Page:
Home voting

If a voter is unable to vote at a polling place of a voting district due to their state of health or for another good reason, they may apply to vote at home. Voting at home is possible only if an application for it has been submitted in advance.

Home voting is held from the third day to the day before the election day (from Friday to Saturday) and on election day (on Sunday). Home voting is takes place from 9 a.m. to 8 p.m. at the residence of the voter.

In order to vote at home, a voter submits an application to the rural municipality or city government (in Tallinn, city district government) of their residence by 2 p.m. on the election day. The application may be submitted in writing or by phone. The application to vote at home is registered.

An application to vote at home must include the following:

  1. name of voter;
  2. personal identification code of voter;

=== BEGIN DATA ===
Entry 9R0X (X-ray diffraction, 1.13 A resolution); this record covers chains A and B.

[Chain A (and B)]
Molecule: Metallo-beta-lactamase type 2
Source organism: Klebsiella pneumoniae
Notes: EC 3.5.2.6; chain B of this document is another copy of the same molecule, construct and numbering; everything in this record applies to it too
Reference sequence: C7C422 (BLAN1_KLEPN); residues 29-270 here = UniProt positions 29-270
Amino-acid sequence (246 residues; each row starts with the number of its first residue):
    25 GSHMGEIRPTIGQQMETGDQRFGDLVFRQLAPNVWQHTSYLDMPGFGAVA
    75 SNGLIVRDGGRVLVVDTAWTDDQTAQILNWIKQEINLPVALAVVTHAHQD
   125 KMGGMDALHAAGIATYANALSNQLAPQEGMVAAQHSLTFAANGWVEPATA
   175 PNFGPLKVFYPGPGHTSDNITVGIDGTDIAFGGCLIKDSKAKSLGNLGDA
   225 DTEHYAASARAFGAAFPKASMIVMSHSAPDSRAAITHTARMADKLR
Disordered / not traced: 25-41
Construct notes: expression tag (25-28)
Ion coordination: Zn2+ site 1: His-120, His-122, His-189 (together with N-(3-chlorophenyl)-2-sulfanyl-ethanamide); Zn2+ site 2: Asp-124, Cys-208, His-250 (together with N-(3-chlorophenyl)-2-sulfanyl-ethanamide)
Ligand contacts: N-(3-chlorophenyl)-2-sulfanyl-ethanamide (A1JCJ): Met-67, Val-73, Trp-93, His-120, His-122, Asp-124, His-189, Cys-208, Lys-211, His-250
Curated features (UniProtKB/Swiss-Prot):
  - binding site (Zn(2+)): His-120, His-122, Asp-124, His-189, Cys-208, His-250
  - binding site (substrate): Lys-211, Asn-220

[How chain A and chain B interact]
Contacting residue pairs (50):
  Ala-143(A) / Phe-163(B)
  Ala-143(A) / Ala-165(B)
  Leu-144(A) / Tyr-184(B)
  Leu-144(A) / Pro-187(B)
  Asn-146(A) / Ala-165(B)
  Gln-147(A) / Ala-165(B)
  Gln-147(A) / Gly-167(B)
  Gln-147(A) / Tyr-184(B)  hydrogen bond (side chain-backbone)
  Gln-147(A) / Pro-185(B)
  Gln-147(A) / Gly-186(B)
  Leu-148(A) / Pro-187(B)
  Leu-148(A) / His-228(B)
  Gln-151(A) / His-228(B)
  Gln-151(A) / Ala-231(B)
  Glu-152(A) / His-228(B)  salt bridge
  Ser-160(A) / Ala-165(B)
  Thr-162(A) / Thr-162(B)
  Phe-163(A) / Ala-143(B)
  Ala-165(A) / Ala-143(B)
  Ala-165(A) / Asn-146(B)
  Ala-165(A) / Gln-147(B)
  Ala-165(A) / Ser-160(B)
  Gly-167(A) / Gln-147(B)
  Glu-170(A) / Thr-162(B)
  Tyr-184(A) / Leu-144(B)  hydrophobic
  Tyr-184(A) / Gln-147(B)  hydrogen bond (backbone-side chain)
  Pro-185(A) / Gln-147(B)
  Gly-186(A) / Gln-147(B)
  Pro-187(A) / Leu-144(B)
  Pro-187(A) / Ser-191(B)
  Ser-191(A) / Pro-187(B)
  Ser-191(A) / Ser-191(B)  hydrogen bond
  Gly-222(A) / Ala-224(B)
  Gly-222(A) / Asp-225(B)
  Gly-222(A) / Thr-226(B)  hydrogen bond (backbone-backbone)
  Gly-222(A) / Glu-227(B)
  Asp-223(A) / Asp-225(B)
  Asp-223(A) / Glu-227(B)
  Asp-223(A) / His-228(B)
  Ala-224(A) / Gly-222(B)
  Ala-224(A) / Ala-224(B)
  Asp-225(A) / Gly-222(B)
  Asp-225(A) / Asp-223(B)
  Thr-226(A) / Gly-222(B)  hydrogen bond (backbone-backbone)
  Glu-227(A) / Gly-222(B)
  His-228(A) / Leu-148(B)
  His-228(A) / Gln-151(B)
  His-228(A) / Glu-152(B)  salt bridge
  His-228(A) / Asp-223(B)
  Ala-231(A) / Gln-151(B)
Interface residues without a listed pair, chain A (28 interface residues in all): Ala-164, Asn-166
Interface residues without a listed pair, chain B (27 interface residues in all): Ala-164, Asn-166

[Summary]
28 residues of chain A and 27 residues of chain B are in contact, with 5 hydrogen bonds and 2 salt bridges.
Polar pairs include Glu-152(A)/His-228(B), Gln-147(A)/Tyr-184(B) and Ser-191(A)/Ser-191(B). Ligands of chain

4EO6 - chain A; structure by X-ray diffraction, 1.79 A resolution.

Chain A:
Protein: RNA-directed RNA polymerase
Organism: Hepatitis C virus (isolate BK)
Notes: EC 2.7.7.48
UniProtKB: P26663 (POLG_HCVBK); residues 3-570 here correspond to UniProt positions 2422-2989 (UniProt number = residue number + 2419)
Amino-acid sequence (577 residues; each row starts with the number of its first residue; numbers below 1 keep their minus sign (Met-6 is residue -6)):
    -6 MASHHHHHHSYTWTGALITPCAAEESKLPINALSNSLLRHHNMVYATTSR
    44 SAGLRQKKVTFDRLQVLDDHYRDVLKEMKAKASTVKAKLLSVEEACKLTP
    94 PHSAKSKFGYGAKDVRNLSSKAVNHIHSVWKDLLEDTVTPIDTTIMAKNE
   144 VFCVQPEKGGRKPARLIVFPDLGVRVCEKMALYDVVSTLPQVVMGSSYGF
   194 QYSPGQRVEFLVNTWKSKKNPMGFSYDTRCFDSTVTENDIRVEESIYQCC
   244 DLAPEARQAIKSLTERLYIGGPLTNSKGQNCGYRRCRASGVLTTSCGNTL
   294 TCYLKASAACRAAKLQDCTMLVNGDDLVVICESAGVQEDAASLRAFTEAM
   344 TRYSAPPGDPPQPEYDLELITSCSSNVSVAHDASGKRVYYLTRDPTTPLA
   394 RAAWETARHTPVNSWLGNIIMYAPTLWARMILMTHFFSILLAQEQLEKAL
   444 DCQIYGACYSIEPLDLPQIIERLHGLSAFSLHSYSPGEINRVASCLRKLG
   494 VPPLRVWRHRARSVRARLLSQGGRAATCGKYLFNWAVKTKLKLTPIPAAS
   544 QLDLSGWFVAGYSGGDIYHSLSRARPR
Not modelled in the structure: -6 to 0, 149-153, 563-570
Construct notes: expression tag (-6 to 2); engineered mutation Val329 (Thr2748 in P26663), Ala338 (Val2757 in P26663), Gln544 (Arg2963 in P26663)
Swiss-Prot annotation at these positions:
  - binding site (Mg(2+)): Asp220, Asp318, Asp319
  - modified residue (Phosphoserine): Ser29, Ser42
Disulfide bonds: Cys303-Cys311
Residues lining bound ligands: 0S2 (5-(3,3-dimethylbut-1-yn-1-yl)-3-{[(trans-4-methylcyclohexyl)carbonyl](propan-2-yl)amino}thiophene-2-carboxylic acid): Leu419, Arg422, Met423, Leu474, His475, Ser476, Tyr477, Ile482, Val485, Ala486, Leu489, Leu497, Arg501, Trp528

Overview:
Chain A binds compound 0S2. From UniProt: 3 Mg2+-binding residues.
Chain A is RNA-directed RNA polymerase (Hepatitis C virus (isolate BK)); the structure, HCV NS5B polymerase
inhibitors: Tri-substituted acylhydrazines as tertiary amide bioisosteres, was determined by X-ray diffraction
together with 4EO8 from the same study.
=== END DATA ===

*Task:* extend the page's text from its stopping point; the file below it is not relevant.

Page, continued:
3. address of voter;
  4. telecommunications numbers of voter;
  5. reason for voting at home.

The application has to state the reason for voting at home. For example:

  • state of health;
  • advanced age;
  • difficult road conditions;
  • lack of transport.

If the voting district committee finds the application to be unsubstantiated, it will inform the applicant of the circumstances for dismissal of the application.

Home voting is organised by at least two members of the division committee. The voter needs to carry an identity document, because the voter’s right to vote is ascertained by their personal identification code.

For voting, a member of the voting district committee issues the voter a ballot paper and the consolidated list of candidates in the electoral district of the voter’s residence. The voter signs the list of voters against receipt of the ballot paper, and a notification on their voting is made in the electronic list of voters. 

After completing the ballot paper, the voter folds the ballot paper and deposits it in the ballot box designated for home voting. Each voter votes for themselves, and it is not allowed to authorise anyone else to do it. If a voter is unable to complete the ballot paper themselves due to a physical disability, another voter, but not a candidate, can do so at their request and in their presence.